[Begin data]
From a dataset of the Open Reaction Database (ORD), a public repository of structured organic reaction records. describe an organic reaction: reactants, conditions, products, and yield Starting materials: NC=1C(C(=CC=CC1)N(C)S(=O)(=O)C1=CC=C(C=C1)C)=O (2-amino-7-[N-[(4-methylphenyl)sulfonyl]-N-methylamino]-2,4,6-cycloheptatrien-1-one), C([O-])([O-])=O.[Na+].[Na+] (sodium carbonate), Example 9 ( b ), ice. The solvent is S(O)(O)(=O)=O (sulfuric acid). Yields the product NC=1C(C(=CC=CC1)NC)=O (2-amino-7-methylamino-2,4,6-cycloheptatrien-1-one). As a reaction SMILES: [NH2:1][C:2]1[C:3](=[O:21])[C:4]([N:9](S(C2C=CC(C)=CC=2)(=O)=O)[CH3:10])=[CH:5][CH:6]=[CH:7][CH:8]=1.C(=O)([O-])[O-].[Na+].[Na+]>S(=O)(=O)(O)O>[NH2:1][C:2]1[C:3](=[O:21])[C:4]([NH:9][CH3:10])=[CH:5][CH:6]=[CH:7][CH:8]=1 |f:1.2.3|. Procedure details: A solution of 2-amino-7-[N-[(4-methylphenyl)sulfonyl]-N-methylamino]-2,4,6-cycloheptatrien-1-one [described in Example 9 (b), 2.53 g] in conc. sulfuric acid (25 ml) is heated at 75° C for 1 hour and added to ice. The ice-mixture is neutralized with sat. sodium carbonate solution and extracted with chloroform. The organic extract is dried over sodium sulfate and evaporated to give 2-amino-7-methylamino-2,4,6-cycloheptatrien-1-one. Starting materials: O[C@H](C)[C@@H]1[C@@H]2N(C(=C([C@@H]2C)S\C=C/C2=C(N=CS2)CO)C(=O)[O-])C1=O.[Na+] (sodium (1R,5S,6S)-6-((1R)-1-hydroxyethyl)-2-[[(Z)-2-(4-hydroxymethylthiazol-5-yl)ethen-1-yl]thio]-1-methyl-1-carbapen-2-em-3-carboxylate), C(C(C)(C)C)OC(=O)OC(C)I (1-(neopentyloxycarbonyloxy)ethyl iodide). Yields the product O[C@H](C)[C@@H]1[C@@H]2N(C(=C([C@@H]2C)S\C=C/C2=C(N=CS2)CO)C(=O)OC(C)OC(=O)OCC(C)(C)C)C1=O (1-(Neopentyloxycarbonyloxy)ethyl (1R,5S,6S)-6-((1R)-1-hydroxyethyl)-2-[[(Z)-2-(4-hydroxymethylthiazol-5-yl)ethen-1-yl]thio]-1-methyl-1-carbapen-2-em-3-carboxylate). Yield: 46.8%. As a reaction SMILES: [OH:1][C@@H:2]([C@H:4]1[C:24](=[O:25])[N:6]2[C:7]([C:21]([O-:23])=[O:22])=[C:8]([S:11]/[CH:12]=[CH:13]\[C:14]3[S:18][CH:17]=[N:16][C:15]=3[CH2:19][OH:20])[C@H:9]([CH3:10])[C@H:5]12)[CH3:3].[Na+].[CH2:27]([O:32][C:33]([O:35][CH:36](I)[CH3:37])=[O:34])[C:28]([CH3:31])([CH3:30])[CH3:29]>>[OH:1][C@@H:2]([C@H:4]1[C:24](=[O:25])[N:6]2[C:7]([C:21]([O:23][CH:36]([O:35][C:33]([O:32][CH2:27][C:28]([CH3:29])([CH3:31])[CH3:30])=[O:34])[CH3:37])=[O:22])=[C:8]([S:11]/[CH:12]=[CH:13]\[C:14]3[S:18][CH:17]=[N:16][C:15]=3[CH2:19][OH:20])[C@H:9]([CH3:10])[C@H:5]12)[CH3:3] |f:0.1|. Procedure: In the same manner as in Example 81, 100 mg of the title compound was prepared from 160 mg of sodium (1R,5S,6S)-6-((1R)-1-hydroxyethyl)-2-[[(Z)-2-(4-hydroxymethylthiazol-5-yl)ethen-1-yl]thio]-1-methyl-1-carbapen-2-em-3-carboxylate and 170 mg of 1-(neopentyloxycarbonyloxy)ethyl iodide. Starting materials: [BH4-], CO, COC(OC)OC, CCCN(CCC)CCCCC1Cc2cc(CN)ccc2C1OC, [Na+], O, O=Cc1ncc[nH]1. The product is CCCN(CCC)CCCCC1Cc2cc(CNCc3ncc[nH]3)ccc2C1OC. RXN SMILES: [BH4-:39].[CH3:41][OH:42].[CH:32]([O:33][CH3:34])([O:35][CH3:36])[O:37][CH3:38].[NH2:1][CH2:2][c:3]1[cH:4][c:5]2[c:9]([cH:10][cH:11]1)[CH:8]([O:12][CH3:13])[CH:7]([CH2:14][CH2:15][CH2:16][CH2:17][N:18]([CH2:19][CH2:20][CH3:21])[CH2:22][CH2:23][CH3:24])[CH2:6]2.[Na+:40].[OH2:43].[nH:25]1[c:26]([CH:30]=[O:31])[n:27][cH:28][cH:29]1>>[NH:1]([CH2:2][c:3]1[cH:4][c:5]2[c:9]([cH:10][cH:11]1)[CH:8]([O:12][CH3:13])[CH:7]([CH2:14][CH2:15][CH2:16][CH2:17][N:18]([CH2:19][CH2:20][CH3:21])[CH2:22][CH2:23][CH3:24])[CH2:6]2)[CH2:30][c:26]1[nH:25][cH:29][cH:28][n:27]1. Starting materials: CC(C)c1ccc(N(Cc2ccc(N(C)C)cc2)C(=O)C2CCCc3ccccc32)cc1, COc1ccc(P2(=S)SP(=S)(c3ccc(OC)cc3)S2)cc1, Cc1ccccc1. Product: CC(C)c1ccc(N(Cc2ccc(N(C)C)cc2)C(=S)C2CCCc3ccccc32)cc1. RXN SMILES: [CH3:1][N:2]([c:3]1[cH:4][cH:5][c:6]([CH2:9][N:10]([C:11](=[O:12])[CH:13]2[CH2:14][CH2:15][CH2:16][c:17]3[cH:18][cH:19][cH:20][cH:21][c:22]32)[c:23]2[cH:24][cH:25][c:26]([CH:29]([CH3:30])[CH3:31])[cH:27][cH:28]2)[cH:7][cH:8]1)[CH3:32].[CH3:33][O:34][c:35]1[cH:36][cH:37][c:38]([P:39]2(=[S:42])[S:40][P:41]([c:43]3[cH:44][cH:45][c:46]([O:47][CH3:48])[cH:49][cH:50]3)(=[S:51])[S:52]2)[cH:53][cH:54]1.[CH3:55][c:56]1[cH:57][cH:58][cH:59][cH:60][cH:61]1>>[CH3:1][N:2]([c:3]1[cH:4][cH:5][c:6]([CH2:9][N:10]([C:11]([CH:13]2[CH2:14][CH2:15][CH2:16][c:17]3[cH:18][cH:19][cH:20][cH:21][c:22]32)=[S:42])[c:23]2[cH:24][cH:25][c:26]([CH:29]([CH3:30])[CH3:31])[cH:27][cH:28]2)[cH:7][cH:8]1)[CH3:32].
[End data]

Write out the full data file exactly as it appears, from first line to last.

From a dataset of the Open Reaction Database (ORD), a public repository of structured organic reaction records. describe an organic reaction: reactants, conditions, products, and yield Starting materials: NC=1C(C(=CC=CC1)N(C)S(=O)(=O)C1=CC=C(C=C1)C)=O (2-amino-7-[N-[(4-methylphenyl)sulfonyl]-N-methylamino]-2,4,6-cycloheptatrien-1-one), C([O-])([O-])=O.[Na+].[Na+] (sodium carbonate), Example 9 ( b ), ice. The solvent is S(O)(O)(=O)=O (sulfuric acid). Yields the product NC=1C(C(=CC=CC1)NC)=O (2-amino-7-methylamino-2,4,6-cycloheptatrien-1-one). As a reaction SMILES: [NH2:1][C:2]1[C:3](=[O:21])[C:4]([N:9](S(C2C=CC(C)=CC=2)(=O)=O)[CH3:10])=[CH:5][CH:6]=[CH:7][CH:8]=1.C(=O)([O-])[O-].[Na+].[Na+]>S(=O)(=O)(O)O>[NH2:1][C:2]1[C:3](=[O:21])[C:4]([NH:9][CH3:10])=[CH:5][CH:6]=[CH:7][CH:8]=1 |f:1.2.3|. Procedure details: A solution of 2-amino-7-[N-[(4-methylphenyl)sulfonyl]-N-methylamino]-2,4,6-cycloheptatrien-1-one [described in Example 9 (b), 2.53 g] in conc. sulfuric acid (25 ml) is heated at 75° C for 1 hour and added to ice. The ice-mixture is neutralized with sat. sodium carbonate solution and extracted with chloroform. The organic extract is dried over sodium sulfate and evaporated to give 2-amino-7-methylamino-2,4,6-cycloheptatrien-1-one. Starting materials: O[C@H](C)[C@@H]1[C@@H]2N(C(=C([C@@H]2C)S\C=C/C2=C(N=CS2)CO)C(=O)[O-])C1=O.[Na+] (sodium (1R,5S,6S)-6-((1R)-1-hydroxyethyl)-2-[[(Z)-2-(4-hydroxymethylthiazol-5-yl)ethen-1-yl]thio]-1-methyl-1-carbapen-2-em-3-carboxylate), C(C(C)(C)C)OC(=O)OC(C)I (1-(neopentyloxycarbonyloxy)ethyl iodide). Yields the product O[C@H](C)[C@@H]1[C@@H]2N(C(=C([C@@H]2C)S\C=C/C2=C(N=CS2)CO)C(=O)OC(C)OC(=O)OCC(C)(C)C)C1=O (1-(Neopentyloxycarbonyloxy)ethyl (1R,5S,6S)-6-((1R)-1-hydroxyethyl)-2-[[(Z)-2-(4-hydroxymethylthiazol-5-yl)ethen-1-yl]thio]-1-methyl-1-carbapen-2-em-3-carboxylate). Yield: 46.8%. As a reaction SMILES: [OH:1][C@@H:2]([C@H:4]1[C:24](=[O:25])[N:6]2[C:7]([C:21]([O-:23])=[O:22])=[C:8]([S:11]/[CH:12]=[CH:13]\[C:14]3[S:18][CH:17]=[N:16][C:15]=3[CH2:19][OH:20])[C@H:9]([CH3:10])[C@H:5]12)[CH3:3].[Na+].[CH2:27]([O:32][C:33]([O:35][CH:36](I)[CH3:37])=[O:34])[C:28]([CH3:31])([CH3:30])[CH3:29]>>[OH:1][C@@H:2]([C@H:4]1[C:24](=[O:25])[N:6]2[C:7]([C:21]([O:23][CH:36]([O:35][C:33]([O:32][CH2:27][C:28]([CH3:29])([CH3:31])[CH3:30])=[O:34])[CH3:37])=[O:22])=[C:8]([S:11]/[CH:12]=[CH:13]\[C:14]3[S:18][CH:17]=[N:16][C:15]=3[CH2:19][OH:20])[C@H:9]([CH3:10])[C@H:5]12)[CH3:3] |f:0.1|. Procedure: In the same manner as in Example 81, 100 mg of the title compound was prepared from 160 mg of sodium (1R,5S,6S)-6-((1R)-1-hydroxyethyl)-2-[[(Z)-2-(4-hydroxymethylthiazol-5-yl)ethen-1-yl]thio]-1-methyl-1-carbapen-2-em-3-carboxylate and 170 mg of 1-(neopentyloxycarbonyloxy)ethyl iodide. Starting materials: [BH4-], CO, COC(OC)OC, CCCN(CCC)CCCCC1Cc2cc(CN)ccc2C1OC, [Na+], O, O=Cc1ncc[nH]1. The product is CCCN(CCC)CCCCC1Cc2cc(CNCc3ncc[nH]3)ccc2C1OC. RXN SMILES: [BH4-:39].[CH3:41][OH:42].[CH:32]([O:33][CH3:34])([O:35][CH3:36])[O:37][CH3:38].[NH2:1][CH2:2][c:3]1[cH:4][c:5]2[c:9]([cH:10][cH:11]1)[CH:8]([O:12][CH3:13])[CH:7]([CH2:14][CH2:15][CH2:16][CH2:17][N:18]([CH2:19][CH2:20][CH3:21])[CH2:22][CH2:23][CH3:24])[CH2:6]2.[Na+:40].[OH2:43].[nH:25]1[c:26]([CH:30]=[O:31])[n:27][cH:28][cH:29]1>>[NH:1]([CH2:2][c:3]1[cH:4][c:5]2[c:9]([cH:10][cH:11]1)[CH:8]([O:12][CH3:13])[CH:7]([CH2:14][CH2:15][CH2:16][CH2:17][N:18]([CH2:19][CH2:20][CH3:21])[CH2:22][CH2:23][CH3:24])[CH2:6]2)[CH2:30][c:26]1[nH:25][cH:29][cH:28][n:27]1. Starting materials: CC(C)c1ccc(N(Cc2ccc(N(C)C)cc2)C(=O)C2CCCc3ccccc32)cc1, COc1ccc(P2(=S)SP(=S)(c3ccc(OC)cc3)S2)cc1, Cc1ccccc1. Product: CC(C)c1ccc(N(Cc2ccc(N(C)C)cc2)C(=S)C2CCCc3ccccc32)cc1. RXN SMILES: [CH3:1][N:2]([c:3]1[cH:4][cH:5][c:6]([CH2:9][N:10]([C:11](=[O:12])[CH:13]2[CH2:14][CH2:15][CH2:16][c:17]3[cH:18][cH:19][cH:20][cH:21][c:22]32)[c:23]2[cH:24][cH:25][c:26]([CH:29]([CH3:30])[CH3:31])[cH:27][cH:28]2)[cH:7][cH:8]1)[CH3:32].[CH3:33][O:34][c:35]1[cH:36][cH:37][c:38]([P:39]2(=[S:42])[S:40][P:41]([c:43]3[cH:44][cH:45][c:46]([O:47][CH3:48])[cH:49][cH:50]3)(=[S:51])[S:52]2)[cH:53][cH:54]1.[CH3:55][c:56]1[cH:57][cH:58][cH:59][cH:60][cH:61]1>>[CH3:1][N:2]([c:3]1[cH:4][cH:5][c:6]([CH2:9][N:10]([C:11]([CH:13]2[CH2:14][CH2:15][CH2:16][c:17]3[cH:18][cH:19][cH:20][cH:21][c:22]32)=[S:42])[c:23]2[cH:24][cH:25][c:26]([CH:29]([CH3:30])[CH3:31])[cH:27][cH:28]2)[cH:7][cH:8]1)[CH3:32].